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RE: Would you like to come up and see my etchings? - Adam Lina - 02-27-2015

Thanks Stephany! I use the Proko/ Jeff Watts technique to get the soft/hard charcoal strokes. Its a lot of fun to show form so quick and easy. These last few updates are using smooth news print, which I highly recommend. It makes the charcoal look so much better than rough news print. I got 500 sheets from Office Dept's site for 30 USD. Thats A LOT cheaper than the news print pads made for artists.


RE: Would you like to come up and see my etchings? - Adam Lina - 03-02-2015

More figures


RE: Would you like to come up and see my etchings? - Adam Lina - 03-04-2015

I did a couple gouache studies. The skull is from life. Some figures and a quick digital design warm up thing.


RE: Would you like to come up and see my etchings? - Vicianus - 03-04-2015

@Adam
Keep up the hard work!

You've almost completely fixed your balance in posing issues (Meaning most images read well, only a few are off). Good job! I'm glad to see you consistently making better work. So, I've got some new suggestions for you too!


Lighting:
I was flipping through to get a glance at your value studies, and you don't actually seem to have much consistency between your shaded studies. Some are better than others, but the quality and technique jumps around in almost every piece. I would suggest learning more about lighting and light theory/physics. I would love to see you do some lit primitive shapes where you're really dissecting and focusing on the properties of light and shadow. I can see a lot of the formally understood properties of lighting missing from your work, and where one part is correct another will be off. If you're confused about it, there are errors that I can point out for you.

Here's an article dissecting the properties of light: Click me!

It's kind of a dry read and I can't find something more fun right now, but if you're antsy just skip to the "A Light Source and Shadows" bit and skip the introduction.

It would be a good exercise for you to do some spheres and identify the highlight, midtone, core shadow, reflected light, and cast shadow. Boring, I know, but it's also easy and should help you to understand how to construct your lighted subjects.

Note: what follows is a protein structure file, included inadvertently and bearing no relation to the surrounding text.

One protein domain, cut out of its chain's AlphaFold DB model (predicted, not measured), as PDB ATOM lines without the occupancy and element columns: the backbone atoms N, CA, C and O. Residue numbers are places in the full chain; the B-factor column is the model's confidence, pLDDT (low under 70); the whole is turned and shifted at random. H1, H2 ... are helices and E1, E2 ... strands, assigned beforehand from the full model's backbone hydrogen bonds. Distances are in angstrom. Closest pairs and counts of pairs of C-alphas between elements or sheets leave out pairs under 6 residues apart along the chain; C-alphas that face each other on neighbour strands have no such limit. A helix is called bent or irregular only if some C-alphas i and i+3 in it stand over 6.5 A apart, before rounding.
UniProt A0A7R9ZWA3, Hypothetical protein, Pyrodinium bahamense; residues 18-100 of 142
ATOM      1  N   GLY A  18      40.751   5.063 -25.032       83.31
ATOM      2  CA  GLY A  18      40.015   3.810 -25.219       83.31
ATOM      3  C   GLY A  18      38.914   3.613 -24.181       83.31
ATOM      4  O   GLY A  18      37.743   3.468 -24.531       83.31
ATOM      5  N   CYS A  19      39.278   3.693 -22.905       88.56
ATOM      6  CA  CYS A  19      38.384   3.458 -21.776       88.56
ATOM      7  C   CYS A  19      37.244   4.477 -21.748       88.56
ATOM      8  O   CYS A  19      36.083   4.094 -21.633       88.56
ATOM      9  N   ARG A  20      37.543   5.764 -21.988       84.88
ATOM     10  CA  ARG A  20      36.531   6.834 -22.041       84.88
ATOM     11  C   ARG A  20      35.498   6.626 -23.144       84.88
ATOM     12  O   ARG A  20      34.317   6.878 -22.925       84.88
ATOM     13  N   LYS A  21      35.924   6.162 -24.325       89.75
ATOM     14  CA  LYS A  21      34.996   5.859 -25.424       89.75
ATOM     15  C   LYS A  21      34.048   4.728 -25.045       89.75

Line Quality
This one is easy.

Your drawings are looking pretty good now. So how do you make them better?
LINE QUALITY! (This is something my teachers yell at me for all the time, HAHA.)

Line "quality" is the formal term, but it's a bit misleading because it's more or less synonymous with line weight. If you want to make your line drawings look better, simply vary how heavy you make your line while you're drawing. Looking at the work you're making now, nearly every line is exactly the same thickness. Varying your line weight is the difference between someone really having to LOOK at your drawing to understand what is happening, versus understanding at a glance.

Traditionally, you'll make the line darker and heavier as the form turns away from shadow, and lighter and fainter as it goes towards the light. Or, for cartoonier styles, the line is heavier on the outline of the figure and its individual objects (while the interior details will be a lighter weight) or to emphasize which part lays over another (Heavier line brings it closer to the viewer, while a lighter one recedes it into the background.)
Really, it doesn't matter how you do it, any amount of variation will add a new level of interest to your work. In my personal opinion, it's best to use your line weight to describe the form, as describing a form with clarity is the chief interest of representational art.

Hopefully that gives you some new stuff to think about! Go forth and conquer!


RE: Would you like to come up and see my etchings? - constructicon - 03-04-2015

Vicianus is right about lineweight/linequality.It`s clear that your pencils are sharpening up. But I would recommend you to use different pencils (maybe H for the mainsketch and something around 6B for heavier "darker" lines something that doesn’t require you to push down as much).
Arms and wrist are pretty vulnerable;-)


RE: Would you like to come up and see my etchings? - Vicianus - 03-04-2015

Hey-ho
I'm actually going to pop in and dispute that...!

Arms and wrists are pretty vulnerable, but especially when it comes to stuff like artistic line weight and a "dynamic" quality to your drawing, drawing from your shoulder is the best bet. You can make all the marks you need to outside of the smallest details using your larger, more distant muscles. In addition to not damaging your arm, you get a more dynamic line by doing your variation in a single stroke. For me, I would choose something softer like 2B - 6B or whatever suits your fancy, and do both your lightest and boldest strokes with that. Well, I mean I go straight with ink 90% of the time....